nep-ent New Economics Papers
on Entrepreneurship
Issue of 2019‒05‒27
four papers chosen by
Marcus Dejardin
Université de Namur

  1. The Rise and Decline of Private Foundations as Controlling Owners of Swedish Listed Firms: The Role of Tax Incentives By Henrekson, Magnus; Johansson, Dan; Stenkula, Mikael
  2. The Optimal Turnover Threshold and Tax Rate for SMEs By Feng Wei; Jean-François Wen
  3. Evaluation Tool for Business Success By Miguel Ramirez de la Huerga; Víctor A. Bañuls Silvera; Murray Turoff; Manuel Rincón Roldan
  4. Asset-Based Lending By Suzanne Bijkerk; Casper de Vries

  1. By: Henrekson, Magnus (Research Institute of Industrial Economics (IFN)); Johansson, Dan (Örebro University School of Business); Stenkula, Mikael (Research Institute of Industrial Economics (IFN))
    Abstract: Private foundations became a vehicle for the corporate control of large listed firms in Sweden during the post-war era, but in the 1990s, they were replaced by wealthy individuals who either directly own controlling blocks or who own them through holding companies. We study potential explanations for this change and pro­pose two taxation-related candidates: shifts in the relative effective taxation across owner types and the dismantling of the inheritance taxation that prevented the genera­tional transfer of the ownership of large controlling blocks. Our analysis exploits newly computed marginal effective capital income tax rates across capital owners, accounting for all relevant factors, including rules governing tax exemptions. We show that the 1990–91 tax reform, abolition of the wealth tax for controlling owners in 1997, 2003 tax exemption of dividends and capital gains on listed stock for holding companies with a voting or equity share of at least 10 percent, and abolition of the inheritance and gift taxes in 2004 reversed the rules of the game. Recently, control has largely been wielded through direct ownership, and the role of foundations is rapidly declining. These find­ings point to the importance of tax incentives for the use of foundations as the control vehicles of listed firms.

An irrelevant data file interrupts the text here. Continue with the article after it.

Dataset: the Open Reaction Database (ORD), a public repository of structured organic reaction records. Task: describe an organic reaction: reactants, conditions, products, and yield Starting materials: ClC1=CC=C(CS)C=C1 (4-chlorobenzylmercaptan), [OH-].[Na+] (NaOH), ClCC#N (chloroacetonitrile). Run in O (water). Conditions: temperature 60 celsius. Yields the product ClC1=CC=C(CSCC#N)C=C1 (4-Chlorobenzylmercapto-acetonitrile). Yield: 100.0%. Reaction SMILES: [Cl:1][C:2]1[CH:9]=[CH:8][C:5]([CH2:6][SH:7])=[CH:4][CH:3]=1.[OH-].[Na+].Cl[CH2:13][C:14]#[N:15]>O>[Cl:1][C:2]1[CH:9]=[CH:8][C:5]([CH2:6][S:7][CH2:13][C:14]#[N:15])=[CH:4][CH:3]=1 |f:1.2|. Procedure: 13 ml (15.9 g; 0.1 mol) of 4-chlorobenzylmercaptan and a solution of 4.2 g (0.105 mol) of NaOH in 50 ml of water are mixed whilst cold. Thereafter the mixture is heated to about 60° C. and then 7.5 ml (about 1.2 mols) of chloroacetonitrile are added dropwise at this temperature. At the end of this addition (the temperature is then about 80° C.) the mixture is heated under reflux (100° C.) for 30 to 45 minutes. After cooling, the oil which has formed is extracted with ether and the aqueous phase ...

Keywords: Corporate governance; Entrepreneurship; Family firms; Foundations; Owner-level taxation
    JEL: H20 K34 L26 N44
    Date: 2019–05–20
  2. By: Feng Wei; Jean-François Wen
    Abstract: Presumptive income taxes in the form of a tax on turnover for SMEs are pervasive as a way to reduce the costs of compliance and administration. We analyze a model where entrepreneurs allocate labor to the formal and informal sectors. Formal sector income is subjected either to a corporate income tax or a tax on turnover, depending on whether their turnover exceeds a threshold. We characterize the private sector equilibrium for any given configuration of tax policy parameters (corporate income tax rate, turnover tax rate, and threshold). Given private behavior, social welfare is optimized. We interpret the first-order conditions for welfare maximization to identify the key margins and then simulate a calibrated version of the model.
    Date: 2019–05–07